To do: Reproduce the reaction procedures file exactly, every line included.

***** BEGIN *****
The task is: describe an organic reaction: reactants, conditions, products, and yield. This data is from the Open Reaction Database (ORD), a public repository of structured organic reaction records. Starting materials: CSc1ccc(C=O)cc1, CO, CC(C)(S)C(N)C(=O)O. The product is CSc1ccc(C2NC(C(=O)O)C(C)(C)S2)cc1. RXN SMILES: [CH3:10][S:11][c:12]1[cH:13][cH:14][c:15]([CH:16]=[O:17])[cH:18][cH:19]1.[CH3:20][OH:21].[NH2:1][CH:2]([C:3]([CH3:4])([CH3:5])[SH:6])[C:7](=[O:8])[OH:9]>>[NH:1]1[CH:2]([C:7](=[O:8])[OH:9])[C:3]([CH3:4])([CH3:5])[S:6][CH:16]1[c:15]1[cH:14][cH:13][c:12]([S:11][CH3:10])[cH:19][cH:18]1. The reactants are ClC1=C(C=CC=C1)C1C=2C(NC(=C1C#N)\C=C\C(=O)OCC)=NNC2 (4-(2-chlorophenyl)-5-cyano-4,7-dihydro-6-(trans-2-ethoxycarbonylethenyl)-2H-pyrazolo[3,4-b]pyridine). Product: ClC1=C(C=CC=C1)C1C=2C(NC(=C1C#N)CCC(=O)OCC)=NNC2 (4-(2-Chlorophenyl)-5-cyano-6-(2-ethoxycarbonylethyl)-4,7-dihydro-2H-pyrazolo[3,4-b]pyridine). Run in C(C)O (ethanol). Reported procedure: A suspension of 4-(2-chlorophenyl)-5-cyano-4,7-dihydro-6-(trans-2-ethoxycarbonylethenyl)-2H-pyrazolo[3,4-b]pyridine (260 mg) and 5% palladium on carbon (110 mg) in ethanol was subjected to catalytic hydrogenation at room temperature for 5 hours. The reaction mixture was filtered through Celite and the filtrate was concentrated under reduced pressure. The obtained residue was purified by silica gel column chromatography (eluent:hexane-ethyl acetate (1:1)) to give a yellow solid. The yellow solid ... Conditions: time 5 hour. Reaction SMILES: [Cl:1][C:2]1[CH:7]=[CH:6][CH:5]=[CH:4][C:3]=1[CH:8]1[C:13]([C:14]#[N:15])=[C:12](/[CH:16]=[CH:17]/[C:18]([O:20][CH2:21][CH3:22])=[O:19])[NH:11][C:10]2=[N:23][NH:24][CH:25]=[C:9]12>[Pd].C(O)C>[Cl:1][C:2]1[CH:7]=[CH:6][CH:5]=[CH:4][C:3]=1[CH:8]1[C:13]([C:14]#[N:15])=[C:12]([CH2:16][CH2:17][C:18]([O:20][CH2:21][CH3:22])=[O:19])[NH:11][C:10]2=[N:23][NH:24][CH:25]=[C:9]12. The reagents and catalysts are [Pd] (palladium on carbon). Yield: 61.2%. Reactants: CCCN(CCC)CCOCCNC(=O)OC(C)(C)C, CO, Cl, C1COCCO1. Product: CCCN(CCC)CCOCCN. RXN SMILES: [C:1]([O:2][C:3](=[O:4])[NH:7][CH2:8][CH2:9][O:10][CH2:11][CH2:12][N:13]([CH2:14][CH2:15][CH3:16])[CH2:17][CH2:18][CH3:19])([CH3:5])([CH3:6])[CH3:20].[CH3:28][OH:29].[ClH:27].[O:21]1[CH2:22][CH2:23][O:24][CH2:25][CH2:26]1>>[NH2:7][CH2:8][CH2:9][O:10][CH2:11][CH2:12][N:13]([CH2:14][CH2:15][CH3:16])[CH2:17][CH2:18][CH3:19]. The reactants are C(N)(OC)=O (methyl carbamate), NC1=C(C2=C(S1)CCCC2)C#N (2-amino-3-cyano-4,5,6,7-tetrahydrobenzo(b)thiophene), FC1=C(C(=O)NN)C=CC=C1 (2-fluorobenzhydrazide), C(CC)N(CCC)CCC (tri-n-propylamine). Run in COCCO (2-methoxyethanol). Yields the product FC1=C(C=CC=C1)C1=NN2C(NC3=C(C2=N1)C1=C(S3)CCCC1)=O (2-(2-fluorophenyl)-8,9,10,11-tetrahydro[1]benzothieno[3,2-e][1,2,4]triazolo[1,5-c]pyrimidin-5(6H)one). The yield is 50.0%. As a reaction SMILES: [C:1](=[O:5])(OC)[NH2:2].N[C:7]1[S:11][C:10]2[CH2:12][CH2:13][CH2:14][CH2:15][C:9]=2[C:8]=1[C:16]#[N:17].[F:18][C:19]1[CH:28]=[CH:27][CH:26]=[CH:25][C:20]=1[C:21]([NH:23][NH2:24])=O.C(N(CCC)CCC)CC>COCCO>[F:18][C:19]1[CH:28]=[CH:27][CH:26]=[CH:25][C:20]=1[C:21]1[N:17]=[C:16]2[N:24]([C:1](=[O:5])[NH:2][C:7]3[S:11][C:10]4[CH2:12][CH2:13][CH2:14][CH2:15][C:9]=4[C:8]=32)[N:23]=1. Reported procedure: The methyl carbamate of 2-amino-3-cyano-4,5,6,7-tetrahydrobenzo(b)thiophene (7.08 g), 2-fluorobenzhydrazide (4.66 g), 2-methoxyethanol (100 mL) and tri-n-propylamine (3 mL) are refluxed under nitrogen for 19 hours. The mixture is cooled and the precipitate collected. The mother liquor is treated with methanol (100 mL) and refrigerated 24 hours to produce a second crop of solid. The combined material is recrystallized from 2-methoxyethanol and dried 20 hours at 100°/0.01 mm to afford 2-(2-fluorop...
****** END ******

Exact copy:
The task is: describe an organic reaction: reactants, conditions, products, and yield. This data is from the Open Reaction Database (ORD), a public repository of structured organic reaction records. Starting materials: CSc1ccc(C=O)cc1, CO, CC(C)(S)C(N)C(=O)O. The product is CSc1ccc(C2NC(C(=O)O)C(C)(C)S2)cc1. RXN SMILES: [CH3:10][S:11][c:12]1[cH:13][cH:14][c:15]([CH:16]=[O:17])[cH:18][cH:19]1.[CH3:20][OH:21].[NH2:1][CH:2]([C:3]([CH3:4])([CH3:5])[SH:6])[C:7](=[O:8])[OH:9]>>[NH:1]1[CH:2]([C:7](=[O:8])[OH:9])[C:3]([CH3:4])([CH3:5])[S:6][CH:16]1[c:15]1[cH:14][cH:13][c:12]([S:11][CH3:10])[cH:19][cH:18]1. The reactants are ClC1=C(C=CC=C1)C1C=2C(NC(=C1C#N)\C=C\C(=O)OCC)=NNC2 (4-(2-chlorophenyl)-5-cyano-4,7-dihydro-6-(trans-2-ethoxycarbonylethenyl)-2H-pyrazolo[3,4-b]pyridine). Product: ClC1=C(C=CC=C1)C1C=2C(NC(=C1C#N)CCC(=O)OCC)=NNC2 (4-(2-Chlorophenyl)-5-cyano-6-(2-ethoxycarbonylethyl)-4,7-dihydro-2H-pyrazolo[3,4-b]pyridine). Run in C(C)O (ethanol). Reported procedure: A suspension of 4-(2-chlorophenyl)-5-cyano-4,7-dihydro-6-(trans-2-ethoxycarbonylethenyl)-2H-pyrazolo[3,4-b]pyridine (260 mg) and 5% palladium on carbon (110 mg) in ethanol was subjected to catalytic hydrogenation at room temperature for 5 hours. The reaction mixture was filtered through Celite and the filtrate was concentrated under reduced pressure. The obtained residue was purified by silica gel column chromatography (eluent:hexane-ethyl acetate (1:1)) to give a yellow solid. The yellow solid ... Conditions: time 5 hour. Reaction SMILES: [Cl:1][C:2]1[CH:7]=[CH:6][CH:5]=[CH:4][C:3]=1[CH:8]1[C:13]([C:14]#[N:15])=[C:12](/[CH:16]=[CH:17]/[C:18]([O:20][CH2:21][CH3:22])=[O:19])[NH:11][C:10]2=[N:23][NH:24][CH:25]=[C:9]12>[Pd].C(O)C>[Cl:1][C:2]1[CH:7]=[CH:6][CH:5]=[CH:4][C:3]=1[CH:8]1[C:13]([C:14]#[N:15])=[C:12]([CH2:16][CH2:17][C:18]([O:20][CH2:21][CH3:22])=[O:19])[NH:11][C:10]2=[N:23][NH:24][CH:25]=[C:9]12. The reagents and catalysts are [Pd] (palladium on carbon). Yield: 61.2%. Reactants: CCCN(CCC)CCOCCNC(=O)OC(C)(C)C, CO, Cl, C1COCCO1. Product: CCCN(CCC)CCOCCN. RXN SMILES: [C:1]([O:2][C:3](=[O:4])[NH:7][CH2:8][CH2:9][O:10][CH2:11][CH2:12][N:13]([CH2:14][CH2:15][CH3:16])[CH2:17][CH2:18][CH3:19])([CH3:5])([CH3:6])[CH3:20].[CH3:28][OH:29].[ClH:27].[O:21]1[CH2:22][CH2:23][O:24][CH2:25][CH2:26]1>>[NH2:7][CH2:8][CH2:9][O:10][CH2:11][CH2:12][N:13]([CH2:14][CH2:15][CH3:16])[CH2:17][CH2:18][CH3:19]. The reactants are C(N)(OC)=O (methyl carbamate), NC1=C(C2=C(S1)CCCC2)C#N (2-amino-3-cyano-4,5,6,7-tetrahydrobenzo(b)thiophene), FC1=C(C(=O)NN)C=CC=C1 (2-fluorobenzhydrazide), C(CC)N(CCC)CCC (tri-n-propylamine). Run in COCCO (2-methoxyethanol). Yields the product FC1=C(C=CC=C1)C1=NN2C(NC3=C(C2=N1)C1=C(S3)CCCC1)=O (2-(2-fluorophenyl)-8,9,10,11-tetrahydro[1]benzothieno[3,2-e][1,2,4]triazolo[1,5-c]pyrimidin-5(6H)one). The yield is 50.0%. As a reaction SMILES: [C:1](=[O:5])(OC)[NH2:2].N[C:7]1[S:11][C:10]2[CH2:12][CH2:13][CH2:14][CH2:15][C:9]=2[C:8]=1[C:16]#[N:17].[F:18][C:19]1[CH:28]=[CH:27][CH:26]=[CH:25][C:20]=1[C:21]([NH:23][NH2:24])=O.C(N(CCC)CCC)CC>COCCO>[F:18][C:19]1[CH:28]=[CH:27][CH:26]=[CH:25][C:20]=1[C:21]1[N:17]=[C:16]2[N:24]([C:1](=[O:5])[NH:2][C:7]3[S:11][C:10]4[CH2:12][CH2:13][CH2:14][CH2:15][C:9]=4[C:8]=32)[N:23]=1. Reported procedure: The methyl carbamate of 2-amino-3-cyano-4,5,6,7-tetrahydrobenzo(b)thiophene (7.08 g), 2-fluorobenzhydrazide (4.66 g), 2-methoxyethanol (100 mL) and tri-n-propylamine (3 mL) are refluxed under nitrogen for 19 hours. The mixture is cooled and the precipitate collected. The mother liquor is treated with methanol (100 mL) and refrigerated 24 hours to produce a second crop of solid. The combined material is recrystallized from 2-methoxyethanol and dried 20 hours at 100°/0.01 mm to afford 2-(2-fluorop...